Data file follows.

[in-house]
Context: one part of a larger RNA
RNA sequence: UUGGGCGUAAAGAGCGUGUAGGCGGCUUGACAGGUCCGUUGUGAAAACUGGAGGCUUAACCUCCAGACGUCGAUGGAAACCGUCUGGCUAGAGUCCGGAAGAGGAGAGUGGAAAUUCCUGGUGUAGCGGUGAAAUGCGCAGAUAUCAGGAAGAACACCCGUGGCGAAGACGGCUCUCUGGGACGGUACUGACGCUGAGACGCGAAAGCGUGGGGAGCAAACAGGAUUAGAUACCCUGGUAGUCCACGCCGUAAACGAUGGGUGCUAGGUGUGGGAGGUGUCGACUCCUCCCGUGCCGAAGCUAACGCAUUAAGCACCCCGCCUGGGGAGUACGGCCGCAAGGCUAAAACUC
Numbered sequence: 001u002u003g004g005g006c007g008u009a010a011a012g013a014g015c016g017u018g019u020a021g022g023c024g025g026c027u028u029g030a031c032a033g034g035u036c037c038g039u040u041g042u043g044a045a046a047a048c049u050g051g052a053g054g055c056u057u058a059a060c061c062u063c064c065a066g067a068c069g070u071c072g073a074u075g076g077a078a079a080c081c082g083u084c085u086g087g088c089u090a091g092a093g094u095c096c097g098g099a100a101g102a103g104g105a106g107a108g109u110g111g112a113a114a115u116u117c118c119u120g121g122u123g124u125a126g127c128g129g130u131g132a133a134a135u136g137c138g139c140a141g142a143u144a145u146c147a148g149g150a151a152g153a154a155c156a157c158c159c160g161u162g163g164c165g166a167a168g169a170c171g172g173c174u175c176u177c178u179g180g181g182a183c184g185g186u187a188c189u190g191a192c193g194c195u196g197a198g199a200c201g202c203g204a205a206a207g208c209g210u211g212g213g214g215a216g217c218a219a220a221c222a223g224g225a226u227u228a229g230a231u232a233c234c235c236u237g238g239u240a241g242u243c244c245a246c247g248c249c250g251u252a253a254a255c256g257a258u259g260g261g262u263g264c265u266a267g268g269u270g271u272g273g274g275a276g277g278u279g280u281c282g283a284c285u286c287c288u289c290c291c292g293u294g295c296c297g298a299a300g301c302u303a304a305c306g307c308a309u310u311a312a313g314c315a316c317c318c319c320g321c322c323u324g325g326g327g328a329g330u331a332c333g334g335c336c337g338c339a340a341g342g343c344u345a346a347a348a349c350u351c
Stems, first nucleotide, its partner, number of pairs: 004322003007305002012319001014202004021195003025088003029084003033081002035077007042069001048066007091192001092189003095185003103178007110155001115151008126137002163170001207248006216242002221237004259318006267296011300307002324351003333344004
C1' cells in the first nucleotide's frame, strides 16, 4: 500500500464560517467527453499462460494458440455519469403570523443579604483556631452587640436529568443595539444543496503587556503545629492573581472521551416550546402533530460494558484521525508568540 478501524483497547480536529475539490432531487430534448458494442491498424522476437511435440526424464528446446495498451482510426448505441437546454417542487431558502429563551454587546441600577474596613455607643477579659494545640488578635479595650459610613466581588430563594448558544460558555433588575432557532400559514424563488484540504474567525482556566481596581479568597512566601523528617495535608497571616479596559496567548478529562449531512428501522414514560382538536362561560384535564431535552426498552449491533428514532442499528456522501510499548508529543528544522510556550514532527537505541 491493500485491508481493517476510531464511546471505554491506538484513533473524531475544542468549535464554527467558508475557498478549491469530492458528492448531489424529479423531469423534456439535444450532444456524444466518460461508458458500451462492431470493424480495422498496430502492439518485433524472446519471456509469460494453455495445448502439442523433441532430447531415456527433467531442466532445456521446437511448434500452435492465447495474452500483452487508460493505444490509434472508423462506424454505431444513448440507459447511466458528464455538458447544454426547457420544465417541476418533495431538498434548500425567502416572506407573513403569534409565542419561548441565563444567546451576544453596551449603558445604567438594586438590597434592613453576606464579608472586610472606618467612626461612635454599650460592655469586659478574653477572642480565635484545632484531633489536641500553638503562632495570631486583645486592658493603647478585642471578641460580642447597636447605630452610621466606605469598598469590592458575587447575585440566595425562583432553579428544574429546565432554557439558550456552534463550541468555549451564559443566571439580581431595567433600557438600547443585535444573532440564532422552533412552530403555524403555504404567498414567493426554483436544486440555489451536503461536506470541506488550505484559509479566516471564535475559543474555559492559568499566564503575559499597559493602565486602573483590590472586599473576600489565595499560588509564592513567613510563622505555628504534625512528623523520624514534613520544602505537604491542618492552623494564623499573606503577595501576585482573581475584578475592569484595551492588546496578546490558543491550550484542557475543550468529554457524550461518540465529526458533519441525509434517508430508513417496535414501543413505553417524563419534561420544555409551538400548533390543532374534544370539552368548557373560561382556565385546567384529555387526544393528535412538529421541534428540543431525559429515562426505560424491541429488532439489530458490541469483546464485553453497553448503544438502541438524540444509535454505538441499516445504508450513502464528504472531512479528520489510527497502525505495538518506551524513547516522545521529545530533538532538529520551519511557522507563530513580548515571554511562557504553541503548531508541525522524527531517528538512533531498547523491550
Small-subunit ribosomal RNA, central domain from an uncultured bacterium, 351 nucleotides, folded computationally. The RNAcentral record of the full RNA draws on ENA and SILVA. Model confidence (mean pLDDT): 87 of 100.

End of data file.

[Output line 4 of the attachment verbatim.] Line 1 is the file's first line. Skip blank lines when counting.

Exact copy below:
Numbered sequence: 001u002u003g004g005g006c007g008u009a010a011a012g013a014g015c016g017u018g019u020a021g022g023c024g025g026c027u028u029g030a031c032a033g034g035u036c037c038g039u040u041g042u043g044a045a046a047a048c049u050g051g052a053g054g055c056u057u058a059a060c061c062u063c064c065a066g067a068c069g070u071c072g073a074u075g076g077a078a079a080c081c082g083u084c085u086g087g088c089u090a091g092a093g094u095c096c097g098g099a100a101g102a103g104g105a106g107a108g109u110g111g112a113a114a115u116u117c118c119u120g121g122u123g124u125a126g127c128g129g130u131g132a133a134a135u136g137c138g139c140a141g142a143u144a145u146c147a148g149g150a151a152g153a154a155c156a157c158c159c160g161u162g163g164c165g166a167a168g169a170c171g172g173c174u175c176u177c178u179g180g181g182a183c184g185g186u187a188c189u190g191a192c193g194c195u196g197a198g199a200c201g202c203g204a205a206a207g208c209g210u211g212g213g214g215a216g217c218a219a220a221c222a223g224g225a226u227u228a229g230a231u232a233c234c235c236u237g238g239u240a241g242u243c244c245a246c247g248c249c250g251u252a253a254a255c256g257a258u259g260g261g262u263g264c265u266a267g268g269u270g271u272g273g274g275a276g277g278u279g280u281c282g283a284c285u286c287c288u289c290c291c292g293u294g295c296c297g298a299a300g301c302u303a304a305c306g307c308a309u310u311a312a313g314c315a316c317c318c319c320g321c322c323u324g325g326g327g328a329g330u331a332c333g334g335c336c337g338c339a340a341g342g343c344u345a346a347a348a349c350u351c